Training Your Puppy-Sit, Stay, FocusDawn Greer
Training Your Puppy
Training your puppy is a fantastic bonding experience for both you and him. Your puppy will learn to trust you and you will learn to understand him better, making the training all that bit easier. Puppies start learning from birth and despite their relatively short attention spans, you can expect them to begin to learn some basic obedience commands such as “sit,” and “stay,” as young as 7 to 8 weeks of age.
With some patience, plenty of treats and attention, you will have him trained to do basic commands in no time.
Dawn Greer, Agility Trainer
Dawn has been competing in agility for 15 years. She has competed with 8 dogs of different heights and breeds and has competed at Grade 7 Green star/Championship level at both IKC and KC.
She has represented Ireland in agility at Crufts, World Agility Championships and the European Open.
Dawn is an avid dog lover, living with 9 four legged companions, 5 of which are retired, 3 competing and her new puppy, Wow. She loves training dogs and giving the best advice on taking care of a new pup.
Methods of Training
There are three basic methods of training puppies-luring, shaping and capturing.
This method is where you use a treat or a toy to show your puppy the position you want them to be in. For example, if I want my puppy, Wow, to walk between my legs, I would simply use a treat to lure her there.
With shaping, you don’t teach them what you want them to do but rather break it down into smaller steps that build it up over time. So, if I wanted to teach Wow to roll over for example, I would lure her all the way over, or I would shape it by starting with her already lying on the ground.
This method is where you teach your dog to perform a natural behaviour on cue. So if I wanted Wow to sit, I would wait for her to sit down naturally without any giving her any prompting ot guidance. Once she has sat down, I say ‘sit,’ and then reward her immediately afterwards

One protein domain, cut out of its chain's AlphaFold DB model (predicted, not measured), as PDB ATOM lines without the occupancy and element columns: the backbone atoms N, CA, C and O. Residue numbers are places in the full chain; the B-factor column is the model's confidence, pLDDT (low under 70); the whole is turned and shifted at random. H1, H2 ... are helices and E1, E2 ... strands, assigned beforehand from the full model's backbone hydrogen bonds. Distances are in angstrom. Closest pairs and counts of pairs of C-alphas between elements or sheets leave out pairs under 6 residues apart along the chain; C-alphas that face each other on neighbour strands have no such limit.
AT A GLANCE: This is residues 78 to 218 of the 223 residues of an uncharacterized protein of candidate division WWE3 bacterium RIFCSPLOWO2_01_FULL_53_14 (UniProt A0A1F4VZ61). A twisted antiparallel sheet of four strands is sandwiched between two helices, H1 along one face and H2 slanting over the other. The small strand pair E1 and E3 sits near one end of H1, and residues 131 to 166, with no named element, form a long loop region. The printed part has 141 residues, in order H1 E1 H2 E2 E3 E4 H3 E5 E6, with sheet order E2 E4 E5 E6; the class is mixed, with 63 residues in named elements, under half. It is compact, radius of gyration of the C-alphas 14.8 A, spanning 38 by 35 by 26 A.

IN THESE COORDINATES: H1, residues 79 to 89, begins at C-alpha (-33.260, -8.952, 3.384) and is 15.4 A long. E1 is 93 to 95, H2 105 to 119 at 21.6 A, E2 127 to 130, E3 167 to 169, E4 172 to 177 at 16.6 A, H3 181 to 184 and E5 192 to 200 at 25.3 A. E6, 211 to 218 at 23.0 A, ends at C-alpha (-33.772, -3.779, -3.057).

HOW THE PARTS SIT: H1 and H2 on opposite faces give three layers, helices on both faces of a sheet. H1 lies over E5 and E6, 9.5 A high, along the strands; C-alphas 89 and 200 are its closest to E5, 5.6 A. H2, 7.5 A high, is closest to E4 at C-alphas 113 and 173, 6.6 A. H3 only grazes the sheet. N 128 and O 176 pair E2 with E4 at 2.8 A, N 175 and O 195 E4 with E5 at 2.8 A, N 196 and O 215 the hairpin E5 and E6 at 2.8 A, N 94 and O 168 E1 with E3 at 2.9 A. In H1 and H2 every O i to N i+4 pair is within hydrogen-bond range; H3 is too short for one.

Teaching Puppy to ‘Sit’
- Stand in front of your puppy holding some of his favourite food or treats.
- Wait for him to sit and reward him with a treat.
- Then step backwards or to the side, encouraging him to stand, and wait for him to sit again.
- Reward him another treat as soon as they sit.
- Repeat these steps, and after a few times you can begin saying “sit” right as he begins to sit.
Benefits of Sitting:
Sitting has many uses; it can eradicate bad behaviour as well as keeping your dog politely at your side. Training your dog to sit helps to maintain a calm, controlled behaviour many pet parents want.
Teaching Puppy to ‘Stay’
A puppy who understands the “stay” prompt will continue sitting in position until you instruct him to get up by giving a different prompt, called the “release word.”
- First, teach your puppy the release word, such as ‘come’ or ‘okay.’
- Stand with your puppy, throw a treat on the floor, say your release word as he goes forward to retrieve the treat.
- Repeat these steps a few times until you can say the release word first, and then throw the treat AFTER he begins to move. This teaches your pup that the release word signifies he must move his feet.
- When your puppy understands the release word and how to sit on demand, place him in staying position and give him a treat.
- Pause, give him another treat for staying in position, and then release him.
- Slowly raise the amount of time you wait between treats.
- If your puppy gets up or tries to walk away before you can give the release word, don’t give out to him. He might not be ready to stay for that long, so continue training in shorter intervals.
- Once your puppy is able to stay in position for several seconds, you can begin adding distance.
- Place him in position, say “stay,” take one step back, then step forward to give a treat, and say your release word.
- You can then continue to increase the amount of steps. We recommend practising this while you are facing him as well as when your back in turned.
Teaching Puppy to ‘Focus’
Your dog needs to know to focus on you when outside. You don’t want your puppy to be pulling you on his lead or essentially end up walking you (rather than you walking him!)
- With your puppy on his leash in a quiet area, use a treat or a toy to capture his attention.
- Everytime they look at you, make sure to reward them. This will encourage them to focus on you when out for his walks and not to pull on his leash.
- Begin using a cue word. My cue word is ‘touch’ so everytime I want Wow to shift focus on me again, I say ‘touch’ for her to touch my hand.
- Build this method up over time and eventually you won’t need to lure him in with a treat any longer.